Defenders of special treatment for capital gains justify it by arguing that income from small businesses and other corporations is taxed twice: first at the corporate level, then again when an individual shareholder sells the stock or gets a dividend. But no one is required to do business as a corporation. Business owners can always choose not to incorporate and to pay ordinary income taxes on their respective shares of the profits. If they choose not to, it’s probably because there is a tax advantage to incorporation, not a disadvantage.
Third, end the Bush tax cuts -- for everyone.
In 2001, George W. Bush devilishly put through a large tax cut that would expire shortly after he left office. Obama would like to make the tax cut permanent for couples with incomes of less than $250,000, but not for those making more. This would, in essence, be the tax increase on the affluent that Obama wants. Republicans would make the cuts permanent for everybody. This is backward: The Bush tax cuts should be allowed to expire for everybody, rich and middle class. This would return tax rates to the level of the Clinton years.
Fourth, expand the estate tax. That same Bush 2001 tax cut included a gradual elimination of what Republicans brilliantly repositioned as the “death tax.” But if we must generate more revenue, which we must, why not get a bit of it from people who are in no condition to feel the pain?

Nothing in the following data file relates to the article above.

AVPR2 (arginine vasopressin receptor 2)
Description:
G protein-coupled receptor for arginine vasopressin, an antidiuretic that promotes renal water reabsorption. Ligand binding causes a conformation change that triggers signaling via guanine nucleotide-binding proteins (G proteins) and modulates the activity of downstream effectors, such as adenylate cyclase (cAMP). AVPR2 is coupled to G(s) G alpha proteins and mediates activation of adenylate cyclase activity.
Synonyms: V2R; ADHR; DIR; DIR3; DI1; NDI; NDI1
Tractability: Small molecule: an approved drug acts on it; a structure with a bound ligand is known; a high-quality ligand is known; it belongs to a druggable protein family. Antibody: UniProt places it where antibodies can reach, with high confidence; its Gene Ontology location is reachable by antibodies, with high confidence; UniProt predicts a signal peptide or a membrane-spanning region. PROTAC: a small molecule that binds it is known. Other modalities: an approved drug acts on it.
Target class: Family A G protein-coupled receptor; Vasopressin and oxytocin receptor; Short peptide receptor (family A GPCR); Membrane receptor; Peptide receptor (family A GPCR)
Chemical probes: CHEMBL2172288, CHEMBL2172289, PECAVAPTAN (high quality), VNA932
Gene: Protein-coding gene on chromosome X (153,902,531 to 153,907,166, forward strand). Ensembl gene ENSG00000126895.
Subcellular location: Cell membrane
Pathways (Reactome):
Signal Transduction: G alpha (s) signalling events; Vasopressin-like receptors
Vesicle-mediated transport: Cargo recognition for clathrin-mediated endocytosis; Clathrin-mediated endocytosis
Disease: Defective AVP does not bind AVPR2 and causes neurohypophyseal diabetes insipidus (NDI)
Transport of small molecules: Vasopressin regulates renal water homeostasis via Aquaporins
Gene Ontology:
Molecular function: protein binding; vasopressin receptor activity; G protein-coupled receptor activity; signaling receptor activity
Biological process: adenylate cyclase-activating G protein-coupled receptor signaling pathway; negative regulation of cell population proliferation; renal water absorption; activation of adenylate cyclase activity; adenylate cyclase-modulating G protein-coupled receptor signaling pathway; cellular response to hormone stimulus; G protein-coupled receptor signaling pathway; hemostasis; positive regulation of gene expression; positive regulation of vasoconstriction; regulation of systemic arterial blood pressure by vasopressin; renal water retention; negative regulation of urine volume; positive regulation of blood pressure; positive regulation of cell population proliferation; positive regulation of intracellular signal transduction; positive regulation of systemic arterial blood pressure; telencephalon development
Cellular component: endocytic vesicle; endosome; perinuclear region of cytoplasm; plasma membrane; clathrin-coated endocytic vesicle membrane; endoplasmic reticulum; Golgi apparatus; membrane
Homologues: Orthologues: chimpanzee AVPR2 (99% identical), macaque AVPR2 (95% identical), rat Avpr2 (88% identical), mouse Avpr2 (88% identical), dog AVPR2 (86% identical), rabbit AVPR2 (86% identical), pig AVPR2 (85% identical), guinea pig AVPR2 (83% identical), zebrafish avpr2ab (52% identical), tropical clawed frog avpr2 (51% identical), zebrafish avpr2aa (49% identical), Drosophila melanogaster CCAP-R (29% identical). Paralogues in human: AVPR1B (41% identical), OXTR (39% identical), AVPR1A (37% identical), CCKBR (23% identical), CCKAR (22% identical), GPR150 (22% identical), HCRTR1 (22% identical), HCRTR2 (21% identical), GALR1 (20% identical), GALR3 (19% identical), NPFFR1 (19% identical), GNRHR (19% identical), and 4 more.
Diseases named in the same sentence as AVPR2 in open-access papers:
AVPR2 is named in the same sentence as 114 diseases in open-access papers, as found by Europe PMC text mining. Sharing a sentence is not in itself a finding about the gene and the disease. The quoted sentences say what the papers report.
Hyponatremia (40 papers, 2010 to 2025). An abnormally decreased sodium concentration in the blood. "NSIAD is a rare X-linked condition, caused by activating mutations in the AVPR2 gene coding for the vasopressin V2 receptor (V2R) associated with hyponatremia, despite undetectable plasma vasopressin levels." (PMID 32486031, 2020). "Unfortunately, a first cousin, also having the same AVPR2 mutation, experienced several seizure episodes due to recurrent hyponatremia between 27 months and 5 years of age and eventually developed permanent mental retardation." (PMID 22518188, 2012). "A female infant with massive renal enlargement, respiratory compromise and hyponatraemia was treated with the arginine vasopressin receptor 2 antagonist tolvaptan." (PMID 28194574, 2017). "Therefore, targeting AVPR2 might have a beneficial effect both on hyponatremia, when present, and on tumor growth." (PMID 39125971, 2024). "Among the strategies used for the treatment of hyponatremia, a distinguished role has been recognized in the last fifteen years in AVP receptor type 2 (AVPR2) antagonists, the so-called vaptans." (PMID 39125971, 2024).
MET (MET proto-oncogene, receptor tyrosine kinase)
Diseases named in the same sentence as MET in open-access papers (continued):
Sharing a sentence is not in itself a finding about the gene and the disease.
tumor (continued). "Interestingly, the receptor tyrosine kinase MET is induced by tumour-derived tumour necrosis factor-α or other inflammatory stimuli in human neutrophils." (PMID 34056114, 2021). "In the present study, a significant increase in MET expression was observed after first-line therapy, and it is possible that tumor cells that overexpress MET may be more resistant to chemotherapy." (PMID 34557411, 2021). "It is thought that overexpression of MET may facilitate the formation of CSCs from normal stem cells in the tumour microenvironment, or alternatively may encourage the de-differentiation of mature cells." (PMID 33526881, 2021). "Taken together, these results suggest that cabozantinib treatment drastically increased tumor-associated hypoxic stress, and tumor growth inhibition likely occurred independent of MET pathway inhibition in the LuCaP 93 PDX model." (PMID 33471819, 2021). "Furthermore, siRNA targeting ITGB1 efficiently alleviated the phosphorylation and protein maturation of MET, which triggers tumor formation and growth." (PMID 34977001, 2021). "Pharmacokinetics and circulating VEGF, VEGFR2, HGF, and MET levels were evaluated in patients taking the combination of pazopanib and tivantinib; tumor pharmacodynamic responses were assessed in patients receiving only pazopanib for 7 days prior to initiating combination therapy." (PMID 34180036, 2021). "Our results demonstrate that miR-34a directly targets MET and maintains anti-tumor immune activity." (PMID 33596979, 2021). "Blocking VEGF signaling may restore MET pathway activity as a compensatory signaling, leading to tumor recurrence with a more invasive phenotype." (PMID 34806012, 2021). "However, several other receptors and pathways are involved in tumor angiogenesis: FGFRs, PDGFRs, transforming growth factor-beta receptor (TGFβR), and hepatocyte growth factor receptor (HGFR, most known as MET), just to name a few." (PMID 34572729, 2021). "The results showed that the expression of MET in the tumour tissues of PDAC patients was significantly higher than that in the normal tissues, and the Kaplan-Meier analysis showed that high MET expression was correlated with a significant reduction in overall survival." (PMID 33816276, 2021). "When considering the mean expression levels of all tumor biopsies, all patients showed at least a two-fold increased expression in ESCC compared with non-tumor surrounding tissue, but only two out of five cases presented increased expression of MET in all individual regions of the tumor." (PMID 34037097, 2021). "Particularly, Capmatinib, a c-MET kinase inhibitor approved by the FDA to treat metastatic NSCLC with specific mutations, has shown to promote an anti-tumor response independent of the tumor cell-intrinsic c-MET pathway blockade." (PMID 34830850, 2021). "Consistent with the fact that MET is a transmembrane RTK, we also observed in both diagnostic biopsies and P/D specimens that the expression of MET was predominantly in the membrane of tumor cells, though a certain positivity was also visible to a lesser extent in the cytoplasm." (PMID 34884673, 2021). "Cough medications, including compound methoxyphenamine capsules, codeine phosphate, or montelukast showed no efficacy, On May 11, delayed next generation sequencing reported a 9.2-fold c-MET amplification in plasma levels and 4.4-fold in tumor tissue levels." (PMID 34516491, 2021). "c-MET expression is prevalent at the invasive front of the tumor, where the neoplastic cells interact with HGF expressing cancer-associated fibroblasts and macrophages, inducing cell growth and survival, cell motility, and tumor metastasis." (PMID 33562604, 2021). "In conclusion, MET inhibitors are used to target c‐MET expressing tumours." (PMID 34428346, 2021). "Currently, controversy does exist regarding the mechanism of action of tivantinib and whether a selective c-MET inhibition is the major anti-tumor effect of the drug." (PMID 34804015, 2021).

For now, estates worth more than $5 million are taxed. Any expanded estate tax will undoubtedly have generous exemptions so that people can help their children. And anyone who doesn’t want the government to get any of his or her money can bequeath it instead to one of thousands of tax-deductible organizations, and pay no taxes on the amount donated. Anyone who can’t find some tax-deductible charitable cause that suits his or her prejudices is a nasty old coot.
(Michael Kinsley is a Bloomberg View columnist. The opinions expressed are his own.)